Healthy Debate: Bucs’ Spending


Multiple reports have addressed rumors that the new CBA (whenever they get

Should the Bucs resign players like Joseph or Trueblood, or go after free agents?

around to agreeing on it) will include a provision that the salary floor will be very close to the salary cap. For most teams this is not a big deal, but for the Bucs, this is a very big deal. John Clayton of ESPN.com estimates that they will have somewhere around $50 million or more of cap room this coming season. This means they have to spend money on players. The question then becomes, “where do they spend it?” Two answers come to mind, but neither is a slam dunk. Should they try and lock up players that are already on the roster to long term deals? Or, do they spend in free agency on proven veterans?
At first glance, signing current players to long term deals seems to be the way to go. The Bucs’ 2010 turnaround has largely been attributed to getting away from signing aging veterans in free agency (see Allen, Bruce), and building a team through the draft. This showed some incredible promise last year and Both Dominik and Morris appeared to be geniuses with their drafts, waiver wire acquisitions, and practice squad pilfering. So why not continue this trend, and sign these guys to lucrative long term contracts? If only it were that easy.
The problem is that most of these players are in their first year or two of their contracts. If the new CBA is like the old one regarding this, they are not allowed to negotiate a new deal with them. See Sander’s article on Bucs Nation for more details on this point. This means players like Mike Williams and Gerald McCoy are off limits to sign to new contracts. Therefore you will need to sign players with more experience, and I don’t see as many of those players having quite the impact that the first and second year players do. Second, this is not without a downside. One player epitomizes this: Michael Clayton. One good year, wasted cap space thereafter. Even Davin Joseph and Barrett Ruud have not had as stellar of years last year as they did in the early part of their contract.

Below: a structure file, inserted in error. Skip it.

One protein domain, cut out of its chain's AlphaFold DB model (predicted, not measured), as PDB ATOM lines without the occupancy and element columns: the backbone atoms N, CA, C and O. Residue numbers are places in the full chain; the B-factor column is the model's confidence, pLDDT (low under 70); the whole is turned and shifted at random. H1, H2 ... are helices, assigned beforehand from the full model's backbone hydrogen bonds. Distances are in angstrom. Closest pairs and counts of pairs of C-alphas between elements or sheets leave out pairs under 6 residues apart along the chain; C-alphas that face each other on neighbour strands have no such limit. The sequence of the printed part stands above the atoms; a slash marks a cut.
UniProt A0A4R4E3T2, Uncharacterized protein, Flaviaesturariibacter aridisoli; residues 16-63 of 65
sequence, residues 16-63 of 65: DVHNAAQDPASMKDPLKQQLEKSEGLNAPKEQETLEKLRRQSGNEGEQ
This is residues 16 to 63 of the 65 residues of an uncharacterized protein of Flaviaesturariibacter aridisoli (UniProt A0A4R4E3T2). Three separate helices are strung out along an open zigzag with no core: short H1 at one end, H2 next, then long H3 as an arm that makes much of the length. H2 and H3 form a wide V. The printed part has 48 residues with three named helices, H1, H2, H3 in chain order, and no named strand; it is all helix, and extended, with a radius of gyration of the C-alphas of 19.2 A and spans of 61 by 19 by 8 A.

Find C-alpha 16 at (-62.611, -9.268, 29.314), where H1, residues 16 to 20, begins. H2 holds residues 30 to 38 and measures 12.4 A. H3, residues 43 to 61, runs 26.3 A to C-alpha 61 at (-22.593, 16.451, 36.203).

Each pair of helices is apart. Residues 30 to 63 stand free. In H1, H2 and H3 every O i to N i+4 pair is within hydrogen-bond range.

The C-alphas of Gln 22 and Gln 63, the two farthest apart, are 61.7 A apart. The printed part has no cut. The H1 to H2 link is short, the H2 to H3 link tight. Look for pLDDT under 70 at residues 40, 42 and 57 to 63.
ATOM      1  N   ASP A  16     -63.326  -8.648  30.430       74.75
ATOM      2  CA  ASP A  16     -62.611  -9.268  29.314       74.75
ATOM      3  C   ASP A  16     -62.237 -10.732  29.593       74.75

The other alternative is to sign free agents. A couple of the big name free agents would easily fill this cap space, right? I think we are all so scarred by Gruden and Allen that we approach this with great caution. Some of the free agents turned out to be just old and past their productive years. Even when they were a hit, like Joey Galloway, they were so injury prone that they missed as many games as they played. It is just not very productive to have aging players with big contracts ride a stationary bike on the sideline.
There is an upside to free agents, though. They can provide a presence in the locker room to teach the young players how to prepare, how to play, and most importantly, how to act. This is especially valuable with the current lockout situation, where OTAs, training camps, and preparation will be cut prior to the season (whenever it starts). There are some good quality free agents at defensive end and defensive back this year, and both of those units for the Bucs could use a good veteran presence. I think this is especially important along the defensive line as the Bucs are really young and Bowers, Price, McCoy, and others have all had injuries in the last year. A good veteran presence would be beneficial here to fill in if needed and mentor the young talent.
As for what the Bucs should do when free agency does open up, the answer is likely a mix of these two things. I think that they should sign a couple of free agents and resign or extend a couple of players from the 2010 team. I already addressed defensive end above, but I also think they should go after one of the bigger name free agent corners. Good corners are hard to come by, and players like Asomugha or one of the other higher level corners could really help the Bucs. Morris will adjust the defense to accommodate one of these players as Talib is in legal trouble and Barber will retire someday.
Let me know your thoughts on what the Bucs should do.